3. And just a side note… banks are not people. They are a group of money hungry, inconsiderate conglomerates who focus on one thing… MONEY. They have no regard for history or the significant impact that was made by the man who built this house unless they can put a dollar sign on it. What’s right ks right but they aren’t paying my bills. They are a business card hiding behind their desks like little trolls under a bridge waiting to jump out and steal something else important from the regular working people.

  4. Jane,

    Officer Hamelink is just trying to do his job in protecting the mansion. Sometimes people need to be told again and again or they don’t read all the comments. This post started back in April 2013 and there were comments with people asking about gates/walls and the surroundings because they were planning to trespass. Those same people get emails updates on this post just as I do, so reiterating is a necessity.

    They have dealt with a number of trespassers and they’re probably quite tired of dealing with the issue of people damaging the mansion. I’m not sure how you think its okay to say that he doesn’t care about the walls of the mansion being damaged by being boarded up. As he said it only has been boarded up because people aren’t respecting the property and that was the bank’s doing. His job in the code enforcement division is to keep the city looking beautiful so you can imagine that he doesn’t love the fact that the mansion has had to be boarded up because its anything but beautiful. The officers there have a job to protect the city, they don’t go to school for this career because they could care less and certainly aren’t getting rich.

    I grew up in Howey and spent time in the mansion as a child and then again during the estate sale. There is something about that small town that most everyone in it has a sense of pride for the town and the mansion!

    It kills me to see the mansion boarded and vacant. There was a Facebook group and a lady that was trying to save the mansion but things didn’t work out as everyone had hoped. If you are interested to see pictures or drone videos from when the group had access to the mansion you can search Facebook for William J. Howey Mansion Community Restoration Project or Hoping for Help at the Howey Mansion.

    Have a great day :)

  5. My sweet lady,
    Yes, I do understand everything you said, quite a bit more than you could imagine. I have spent hundreds of hours in that mansion over the last 2 years. I am very well aware of Jackie and keep in very close contact with her. It is very nice of you to defend Hamelink but it is not necessary seeing that I am only being sarcastic and apparently terrible at it. I do hold some ill feelings towards him because he has no idea who I am or how much I have actually done to try to save that place, but that is my fault, not his, due to the fact that I have never prpoerly introduced myself. As for seeing pictures, I have thousands of my own and plenty of memories that are still very fresh in my mind. I am sure Hamelink appreciates you defending his professional position but I come from a much more emotional standpoint on this mansion. Good day.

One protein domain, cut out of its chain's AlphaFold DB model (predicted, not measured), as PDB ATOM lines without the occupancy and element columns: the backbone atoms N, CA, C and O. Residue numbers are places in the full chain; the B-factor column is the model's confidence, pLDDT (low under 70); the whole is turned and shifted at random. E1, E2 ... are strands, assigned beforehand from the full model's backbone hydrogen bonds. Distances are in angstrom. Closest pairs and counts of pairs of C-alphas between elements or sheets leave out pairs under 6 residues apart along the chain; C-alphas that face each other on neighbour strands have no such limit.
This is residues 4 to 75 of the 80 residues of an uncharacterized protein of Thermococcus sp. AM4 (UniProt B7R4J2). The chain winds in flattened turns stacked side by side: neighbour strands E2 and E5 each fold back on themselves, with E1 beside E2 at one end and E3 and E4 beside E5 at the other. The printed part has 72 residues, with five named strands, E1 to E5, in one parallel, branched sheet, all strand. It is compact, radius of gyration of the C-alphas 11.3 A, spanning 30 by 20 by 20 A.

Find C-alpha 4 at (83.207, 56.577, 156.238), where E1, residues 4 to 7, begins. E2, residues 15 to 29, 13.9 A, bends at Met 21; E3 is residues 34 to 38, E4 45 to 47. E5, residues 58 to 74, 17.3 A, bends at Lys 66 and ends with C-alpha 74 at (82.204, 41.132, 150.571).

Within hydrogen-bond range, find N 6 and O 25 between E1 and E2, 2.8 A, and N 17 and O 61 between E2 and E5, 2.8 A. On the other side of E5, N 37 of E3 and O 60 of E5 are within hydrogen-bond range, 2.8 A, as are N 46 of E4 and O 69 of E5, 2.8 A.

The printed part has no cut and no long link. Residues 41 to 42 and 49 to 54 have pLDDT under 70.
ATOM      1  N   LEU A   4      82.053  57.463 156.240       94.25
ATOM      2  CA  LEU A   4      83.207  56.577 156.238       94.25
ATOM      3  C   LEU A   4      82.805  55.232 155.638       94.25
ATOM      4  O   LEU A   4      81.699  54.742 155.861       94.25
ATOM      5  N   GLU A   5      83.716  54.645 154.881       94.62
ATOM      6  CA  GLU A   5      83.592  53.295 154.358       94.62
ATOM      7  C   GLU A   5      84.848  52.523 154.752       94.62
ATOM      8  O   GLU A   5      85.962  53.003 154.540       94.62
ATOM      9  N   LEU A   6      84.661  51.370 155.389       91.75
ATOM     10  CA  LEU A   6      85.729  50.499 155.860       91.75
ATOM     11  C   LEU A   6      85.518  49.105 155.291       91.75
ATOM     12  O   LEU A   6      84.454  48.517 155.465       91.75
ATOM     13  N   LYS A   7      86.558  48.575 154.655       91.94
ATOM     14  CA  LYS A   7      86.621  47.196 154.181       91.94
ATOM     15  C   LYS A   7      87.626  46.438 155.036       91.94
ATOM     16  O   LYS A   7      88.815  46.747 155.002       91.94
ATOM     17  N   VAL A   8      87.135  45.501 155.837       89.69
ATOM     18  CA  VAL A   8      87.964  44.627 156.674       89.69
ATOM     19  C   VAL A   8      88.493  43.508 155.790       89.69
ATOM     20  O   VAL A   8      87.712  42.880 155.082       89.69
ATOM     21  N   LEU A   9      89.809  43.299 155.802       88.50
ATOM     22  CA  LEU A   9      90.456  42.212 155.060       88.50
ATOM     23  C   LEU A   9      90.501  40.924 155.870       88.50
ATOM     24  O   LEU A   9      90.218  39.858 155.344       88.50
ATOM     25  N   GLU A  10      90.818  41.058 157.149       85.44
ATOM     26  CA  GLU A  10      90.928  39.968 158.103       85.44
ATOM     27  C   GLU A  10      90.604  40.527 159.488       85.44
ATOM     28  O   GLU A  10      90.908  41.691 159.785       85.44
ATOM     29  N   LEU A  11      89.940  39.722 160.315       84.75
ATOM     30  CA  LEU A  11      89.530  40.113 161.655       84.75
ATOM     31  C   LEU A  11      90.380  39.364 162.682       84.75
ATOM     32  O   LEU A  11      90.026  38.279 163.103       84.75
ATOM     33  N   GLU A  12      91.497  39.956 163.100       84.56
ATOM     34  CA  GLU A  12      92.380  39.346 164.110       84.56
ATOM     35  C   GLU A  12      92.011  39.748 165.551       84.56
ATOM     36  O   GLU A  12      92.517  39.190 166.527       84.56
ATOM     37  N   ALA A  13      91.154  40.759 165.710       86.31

6. Sarcasm is easier in to understand in person rather than typed so there tends to be misunderstandings in online text. Glad to know how much you have cared for the mansion. You are lucky to have the pictures and the memories. I feel lucky to have spent so much time exploring the house as a child. My babysitter/best friend’s mom cleaned to mansion for Mrs. Zona so we went with her and spent hours there.. This was in the early to mid 90’s when the house was in well kept condition and filled with antique furniture. I drove by to see the boards for myself after taking my daughters to the town Christmas Parade. I still have hopes for the mansion…for now the situation just sucks. Best wishes!

  7. I am not sure if you are aware but Marvel has passed. It was a very sad time and she will be missed. I posted it on the Hoping For Help at the Howey Mansion page.

  8. Permission Denied on

    TLDR of previous post: The openings to the gate (look) wide enough for even a mildly obese man to fit through. The owner of the property is: NATIONSTAR MORTGAGE LLC; Their contact info is easy enough to get.

  9. Permission Denied on

    Ohh, and “Officer Hamelick”, why don’t you and Cpl. Brown send more citations out to Nationstar? Surely they are in violation of some codes. Furthermore, I am sure that they are the focus of far too many man hour spent hunting down evil photographers and history buffs.

  10. Permission Denied on

    I am a Howey resident. I think the property is overgrown and exhibits excessive vegetation. Would you suggest that I file a complaint?

  11. I am proud to see the surrounding wall cleared of over growth and debris. The city is doing a great job in trying to protect the property. I pray a solution is found before the home deteriorates anymore.

  12. Is the current title holder willing to grant permission in exchange for a modest access fee? Seems like some revenue generation is better than none. A one page form to hold the title holder harmless and identify specific dates and purpose of access should cover legal aspects.

  13. Ofc. Hamelink Howey in the Hills Police Dept on

    My last communication with the bank. They do not want anyone on their property. They want all trespassers arrested or issued a ticket.
    There has been quite a bit of damage done to the inside from people breaking in and not respect their privacy.
    I think you could agree if this property belong to you and you have posted the property. You want people to respect your wishes and stay off the property.

  14. Officer Hamelink, I understand they don’t want folks on their property without their permission. I’m not proposing to trespass. I also am willing to sign a document that I’ll do no harm to the property during a photo shoot, and might even effect a minor repair at my own expense. Rather than copy and paste your previous responses, could you bother to speak to someone at the bank about allowing a responsible party making a reasonable request for access. Monitored if they desire.